Next we visited Tel Megiddo, one of the most important archeological sites in the Middle East. Megiddo, mentioned 12 times in the Bible, overlooks and controlled the Jezreel Valley. It was strategically located on the principal trade route between Egypt and Mesopotamia. It was one of the most fought-over cities in the region, being destroyed 25 times. Some think there is a connection to Armageddon, mentioned in Revelation 16:16. We exited the ancient city ruins by walking through the secret tunnel used to access water when the city was under siege.
On Mount Carmel we visited the site where it is believed that the prophet Elijah proved that Jehovah was superior to Baal. Michael read I Kings 18:19-46 to the group. It is one of his favorite Old Testament stories.
Then we headed toward Jerusalem. At 4:00 we dropped off our guide close to his home so he could be with his mother on her birthday. We arrived at Hotel Neve Ilan, near Jerusalem, at 5 o'clock. (The hotel was not far from the site where David slew Goliath, but we did not go there.) Our four rooms were together, two adjacent on each side of the hallway. Without planning we all went to supper around 7 and found a table reserved for us. We were fascinated by the Sabbath activities of the big crowd of Jews in the hotel restaurant.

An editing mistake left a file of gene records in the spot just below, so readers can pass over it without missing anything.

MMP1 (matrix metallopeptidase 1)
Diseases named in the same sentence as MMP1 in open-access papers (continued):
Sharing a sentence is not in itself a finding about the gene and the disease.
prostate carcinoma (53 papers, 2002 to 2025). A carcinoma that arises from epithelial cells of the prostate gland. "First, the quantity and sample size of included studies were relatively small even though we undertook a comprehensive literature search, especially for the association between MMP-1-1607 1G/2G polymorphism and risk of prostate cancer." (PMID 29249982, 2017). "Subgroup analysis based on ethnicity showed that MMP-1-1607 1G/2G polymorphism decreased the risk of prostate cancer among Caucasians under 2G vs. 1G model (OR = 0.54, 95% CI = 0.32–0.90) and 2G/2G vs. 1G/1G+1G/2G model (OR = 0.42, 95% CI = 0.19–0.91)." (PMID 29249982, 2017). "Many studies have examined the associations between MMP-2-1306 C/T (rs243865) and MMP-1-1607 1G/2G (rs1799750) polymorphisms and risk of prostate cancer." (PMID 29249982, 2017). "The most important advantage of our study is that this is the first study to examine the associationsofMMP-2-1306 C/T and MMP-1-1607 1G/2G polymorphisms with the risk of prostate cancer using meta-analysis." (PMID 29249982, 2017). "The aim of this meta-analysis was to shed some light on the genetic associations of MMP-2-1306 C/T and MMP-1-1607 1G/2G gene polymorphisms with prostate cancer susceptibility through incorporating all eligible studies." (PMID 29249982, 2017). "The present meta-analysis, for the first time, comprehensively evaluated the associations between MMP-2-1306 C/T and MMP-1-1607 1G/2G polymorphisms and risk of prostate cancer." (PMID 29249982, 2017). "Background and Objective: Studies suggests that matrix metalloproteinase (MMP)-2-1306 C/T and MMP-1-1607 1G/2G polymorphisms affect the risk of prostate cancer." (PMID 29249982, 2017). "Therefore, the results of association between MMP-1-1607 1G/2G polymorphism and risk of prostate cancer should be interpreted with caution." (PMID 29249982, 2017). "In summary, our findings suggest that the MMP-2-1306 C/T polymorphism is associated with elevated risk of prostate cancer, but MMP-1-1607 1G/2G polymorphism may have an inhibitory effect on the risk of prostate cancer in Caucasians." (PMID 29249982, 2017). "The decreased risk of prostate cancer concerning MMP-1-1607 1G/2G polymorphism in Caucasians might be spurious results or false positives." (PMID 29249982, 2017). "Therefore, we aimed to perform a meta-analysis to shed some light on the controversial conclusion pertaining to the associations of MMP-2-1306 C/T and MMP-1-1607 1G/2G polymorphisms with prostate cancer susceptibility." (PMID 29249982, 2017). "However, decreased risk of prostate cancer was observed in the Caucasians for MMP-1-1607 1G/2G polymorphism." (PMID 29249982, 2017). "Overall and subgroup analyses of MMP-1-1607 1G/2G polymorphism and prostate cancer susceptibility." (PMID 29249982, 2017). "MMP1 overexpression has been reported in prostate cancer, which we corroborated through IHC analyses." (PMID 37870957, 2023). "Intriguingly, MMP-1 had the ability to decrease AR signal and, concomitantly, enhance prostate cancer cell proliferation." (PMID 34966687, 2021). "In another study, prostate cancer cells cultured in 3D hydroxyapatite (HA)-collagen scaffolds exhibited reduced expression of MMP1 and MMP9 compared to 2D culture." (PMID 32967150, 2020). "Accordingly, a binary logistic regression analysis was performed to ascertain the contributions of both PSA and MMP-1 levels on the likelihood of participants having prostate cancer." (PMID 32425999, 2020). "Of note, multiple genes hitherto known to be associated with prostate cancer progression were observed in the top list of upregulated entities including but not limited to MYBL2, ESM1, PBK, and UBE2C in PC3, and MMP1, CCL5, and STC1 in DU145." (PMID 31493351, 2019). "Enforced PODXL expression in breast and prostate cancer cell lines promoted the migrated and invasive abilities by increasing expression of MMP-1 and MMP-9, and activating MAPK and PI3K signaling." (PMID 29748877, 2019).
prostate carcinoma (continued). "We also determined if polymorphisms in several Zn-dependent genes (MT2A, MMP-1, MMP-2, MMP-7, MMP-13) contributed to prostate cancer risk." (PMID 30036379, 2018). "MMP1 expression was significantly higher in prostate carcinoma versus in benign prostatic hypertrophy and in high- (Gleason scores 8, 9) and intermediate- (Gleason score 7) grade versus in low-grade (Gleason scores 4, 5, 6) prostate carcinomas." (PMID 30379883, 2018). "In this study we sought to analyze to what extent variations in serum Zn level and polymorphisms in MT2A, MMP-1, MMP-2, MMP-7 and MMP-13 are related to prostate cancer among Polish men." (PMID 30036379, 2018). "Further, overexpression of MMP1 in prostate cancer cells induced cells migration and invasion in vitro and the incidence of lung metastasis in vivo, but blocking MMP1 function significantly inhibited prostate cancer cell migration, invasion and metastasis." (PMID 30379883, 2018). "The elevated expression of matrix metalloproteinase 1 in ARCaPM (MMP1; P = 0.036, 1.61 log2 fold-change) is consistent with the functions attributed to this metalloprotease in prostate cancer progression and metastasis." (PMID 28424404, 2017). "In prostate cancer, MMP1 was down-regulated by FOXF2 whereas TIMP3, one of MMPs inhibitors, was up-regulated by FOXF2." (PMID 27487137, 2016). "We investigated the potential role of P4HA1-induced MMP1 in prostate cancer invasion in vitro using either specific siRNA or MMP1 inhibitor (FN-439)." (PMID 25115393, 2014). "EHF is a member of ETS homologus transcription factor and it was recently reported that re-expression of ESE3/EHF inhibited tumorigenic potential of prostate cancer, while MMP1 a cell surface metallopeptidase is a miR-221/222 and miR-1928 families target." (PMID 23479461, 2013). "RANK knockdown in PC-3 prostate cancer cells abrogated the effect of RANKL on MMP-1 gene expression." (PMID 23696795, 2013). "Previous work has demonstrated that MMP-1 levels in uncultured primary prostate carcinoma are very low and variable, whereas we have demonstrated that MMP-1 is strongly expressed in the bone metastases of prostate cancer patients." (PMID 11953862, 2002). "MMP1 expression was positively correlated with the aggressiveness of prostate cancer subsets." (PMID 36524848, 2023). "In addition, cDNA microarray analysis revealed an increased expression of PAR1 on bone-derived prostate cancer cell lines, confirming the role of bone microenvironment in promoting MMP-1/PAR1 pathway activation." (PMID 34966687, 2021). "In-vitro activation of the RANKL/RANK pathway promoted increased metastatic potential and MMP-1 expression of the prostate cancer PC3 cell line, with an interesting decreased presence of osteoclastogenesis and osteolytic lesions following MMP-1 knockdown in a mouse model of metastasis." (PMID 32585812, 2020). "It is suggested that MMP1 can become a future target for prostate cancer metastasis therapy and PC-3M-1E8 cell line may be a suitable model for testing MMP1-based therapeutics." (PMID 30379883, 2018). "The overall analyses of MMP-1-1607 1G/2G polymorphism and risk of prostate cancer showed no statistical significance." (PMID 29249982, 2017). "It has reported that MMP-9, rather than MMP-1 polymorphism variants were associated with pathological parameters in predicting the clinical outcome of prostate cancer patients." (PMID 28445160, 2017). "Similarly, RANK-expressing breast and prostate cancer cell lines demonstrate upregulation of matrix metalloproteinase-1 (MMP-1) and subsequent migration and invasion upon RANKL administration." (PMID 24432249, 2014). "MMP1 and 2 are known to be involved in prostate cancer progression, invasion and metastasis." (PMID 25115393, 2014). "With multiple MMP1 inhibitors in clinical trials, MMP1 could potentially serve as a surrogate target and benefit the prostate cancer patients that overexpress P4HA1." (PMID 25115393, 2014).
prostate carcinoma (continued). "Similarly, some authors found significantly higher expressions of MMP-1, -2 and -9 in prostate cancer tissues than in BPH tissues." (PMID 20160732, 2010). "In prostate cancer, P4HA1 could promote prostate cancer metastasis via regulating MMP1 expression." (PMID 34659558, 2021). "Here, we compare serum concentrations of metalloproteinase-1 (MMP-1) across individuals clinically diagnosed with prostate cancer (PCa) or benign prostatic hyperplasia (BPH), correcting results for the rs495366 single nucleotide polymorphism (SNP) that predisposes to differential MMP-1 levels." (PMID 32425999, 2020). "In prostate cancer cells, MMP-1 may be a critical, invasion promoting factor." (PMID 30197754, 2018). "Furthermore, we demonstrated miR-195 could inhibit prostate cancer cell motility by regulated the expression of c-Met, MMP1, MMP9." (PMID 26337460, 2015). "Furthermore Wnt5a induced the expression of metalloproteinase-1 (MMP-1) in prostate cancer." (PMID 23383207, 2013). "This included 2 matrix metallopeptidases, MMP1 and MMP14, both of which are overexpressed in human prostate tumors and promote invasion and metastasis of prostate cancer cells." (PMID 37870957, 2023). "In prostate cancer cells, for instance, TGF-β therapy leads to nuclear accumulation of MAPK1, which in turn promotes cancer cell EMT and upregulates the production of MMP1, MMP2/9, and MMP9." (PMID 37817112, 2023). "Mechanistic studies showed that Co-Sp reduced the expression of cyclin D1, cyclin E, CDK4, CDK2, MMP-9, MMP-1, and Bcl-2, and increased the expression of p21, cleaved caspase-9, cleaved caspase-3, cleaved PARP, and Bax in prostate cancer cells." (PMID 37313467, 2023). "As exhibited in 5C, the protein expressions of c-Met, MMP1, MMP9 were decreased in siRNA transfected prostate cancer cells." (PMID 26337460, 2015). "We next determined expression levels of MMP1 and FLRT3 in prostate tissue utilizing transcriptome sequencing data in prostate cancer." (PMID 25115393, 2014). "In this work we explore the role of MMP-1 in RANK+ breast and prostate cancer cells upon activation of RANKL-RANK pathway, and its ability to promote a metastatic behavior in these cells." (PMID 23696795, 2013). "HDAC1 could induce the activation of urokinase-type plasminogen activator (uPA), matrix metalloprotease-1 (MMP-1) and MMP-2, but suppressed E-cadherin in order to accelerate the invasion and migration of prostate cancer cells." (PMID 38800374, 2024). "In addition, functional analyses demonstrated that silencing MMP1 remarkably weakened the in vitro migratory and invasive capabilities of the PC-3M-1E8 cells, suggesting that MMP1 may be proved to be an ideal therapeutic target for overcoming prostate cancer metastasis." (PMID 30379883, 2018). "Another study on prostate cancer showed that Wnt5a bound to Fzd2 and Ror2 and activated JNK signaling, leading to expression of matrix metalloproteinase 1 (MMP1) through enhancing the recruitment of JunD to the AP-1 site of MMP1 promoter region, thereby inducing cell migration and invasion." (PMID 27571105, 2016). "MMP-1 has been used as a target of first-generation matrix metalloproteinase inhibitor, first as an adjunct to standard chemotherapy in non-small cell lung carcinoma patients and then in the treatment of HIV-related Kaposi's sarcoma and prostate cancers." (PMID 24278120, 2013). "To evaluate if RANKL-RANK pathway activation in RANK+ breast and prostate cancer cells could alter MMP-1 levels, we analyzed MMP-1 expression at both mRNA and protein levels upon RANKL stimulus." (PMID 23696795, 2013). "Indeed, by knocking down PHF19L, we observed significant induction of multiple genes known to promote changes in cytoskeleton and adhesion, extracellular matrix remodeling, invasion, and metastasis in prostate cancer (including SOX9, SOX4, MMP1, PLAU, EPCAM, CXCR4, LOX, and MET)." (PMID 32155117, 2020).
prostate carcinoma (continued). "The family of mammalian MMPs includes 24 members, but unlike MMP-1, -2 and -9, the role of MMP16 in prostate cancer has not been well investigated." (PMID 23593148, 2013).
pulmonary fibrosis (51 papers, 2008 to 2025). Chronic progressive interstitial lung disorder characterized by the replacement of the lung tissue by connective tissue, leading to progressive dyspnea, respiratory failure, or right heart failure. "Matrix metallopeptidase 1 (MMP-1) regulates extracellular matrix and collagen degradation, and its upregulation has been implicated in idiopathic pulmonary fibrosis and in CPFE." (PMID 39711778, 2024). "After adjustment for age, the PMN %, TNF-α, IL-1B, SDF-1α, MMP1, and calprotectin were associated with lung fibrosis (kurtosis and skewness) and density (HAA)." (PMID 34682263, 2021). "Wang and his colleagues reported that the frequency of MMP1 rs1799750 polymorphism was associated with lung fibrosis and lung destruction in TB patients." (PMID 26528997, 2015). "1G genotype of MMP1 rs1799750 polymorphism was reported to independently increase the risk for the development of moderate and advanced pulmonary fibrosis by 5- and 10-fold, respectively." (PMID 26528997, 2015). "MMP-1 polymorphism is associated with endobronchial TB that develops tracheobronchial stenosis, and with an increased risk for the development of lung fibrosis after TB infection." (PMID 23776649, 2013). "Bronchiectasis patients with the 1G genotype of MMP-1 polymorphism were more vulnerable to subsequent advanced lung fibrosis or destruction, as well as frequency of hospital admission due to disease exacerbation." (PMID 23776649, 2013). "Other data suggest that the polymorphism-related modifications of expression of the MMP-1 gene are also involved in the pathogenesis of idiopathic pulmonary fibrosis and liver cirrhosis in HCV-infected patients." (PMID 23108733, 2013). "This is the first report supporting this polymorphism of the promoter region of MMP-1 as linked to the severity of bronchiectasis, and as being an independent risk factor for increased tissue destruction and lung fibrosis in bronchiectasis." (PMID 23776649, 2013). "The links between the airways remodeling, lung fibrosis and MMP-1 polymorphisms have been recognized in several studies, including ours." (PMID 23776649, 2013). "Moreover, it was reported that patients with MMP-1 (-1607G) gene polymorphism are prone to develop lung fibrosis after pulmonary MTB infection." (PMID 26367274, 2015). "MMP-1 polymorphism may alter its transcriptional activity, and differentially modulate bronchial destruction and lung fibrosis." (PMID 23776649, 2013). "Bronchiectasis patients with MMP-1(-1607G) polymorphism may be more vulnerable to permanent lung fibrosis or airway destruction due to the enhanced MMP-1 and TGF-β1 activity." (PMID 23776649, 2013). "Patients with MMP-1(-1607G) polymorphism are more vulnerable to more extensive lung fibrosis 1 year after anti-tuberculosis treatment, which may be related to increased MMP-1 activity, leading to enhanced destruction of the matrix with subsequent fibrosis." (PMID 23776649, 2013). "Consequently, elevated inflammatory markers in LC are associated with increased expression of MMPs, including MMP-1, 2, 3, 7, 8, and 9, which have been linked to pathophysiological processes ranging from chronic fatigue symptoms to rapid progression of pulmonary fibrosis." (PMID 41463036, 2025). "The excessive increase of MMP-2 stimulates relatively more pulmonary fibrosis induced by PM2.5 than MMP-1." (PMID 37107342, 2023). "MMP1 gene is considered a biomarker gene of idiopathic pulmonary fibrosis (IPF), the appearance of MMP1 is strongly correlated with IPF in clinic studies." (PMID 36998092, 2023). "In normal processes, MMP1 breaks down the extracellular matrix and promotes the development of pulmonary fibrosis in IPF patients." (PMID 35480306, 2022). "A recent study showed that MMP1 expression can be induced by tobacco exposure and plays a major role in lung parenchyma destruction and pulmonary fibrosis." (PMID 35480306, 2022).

We stopped first at the Mount of Olives and were reminded that Jesus was not the first to weep here about a parent-child relationship. (Compare Luke 19:37, 41 and II Samuel 15:30.) The view from here of the old walled city of Jerusalem is magnificent. The weather was perfect for touring and getting good pictures all day. We walked through what might have been the Garden of Gethsemane. Then we crossed the Kidron Valley on our bus. It warmed up enough by this point that most of us left our jackets on the bus before we walked into the old city of Jerusalem through the Lions Gate. We followed the centuries-old Via Dolorosa.
Time for lunch was found somewhere in the schedule. And the group stopped along the way while Michael purchased two coins in excellent condition that were in circulation in Jerusalem during the time of Jesus. (See Matthew 22:19-21 and 26:15.) Old Jerusalem is cluttered along narrow streets with all kinds of shops catering to tourists.
The old city is thick with religious buildings claiming to contain a landmark of biblical or other historical significance. We saw so many of them that we cannot recall them all. Most are clearly stretching the evidence, with few worth considering that they might be in the right location. Nevertheless, millions of believers travel to visit these sites, and it was clear from what we observed that a sizable number of pilgrims believe they will receive special blessings by touching or kissing these things or places. It seems very superstitious or even pagan to us to venerate what is unproven and unlikely to be sacred. And there are many churches (without "sacred" landmarks) of which their followers just want a presence in Jerusalem.
It is worth mentioning here that the men who originally set up some of these sacred sites were, in some cases, merely trying to enable pilgrims to reflect on a biblical scene or event. These meaningful approximate spots or similar settings turned a commemorization into a place where some visiting believers behave as if there are magical powers available for them there.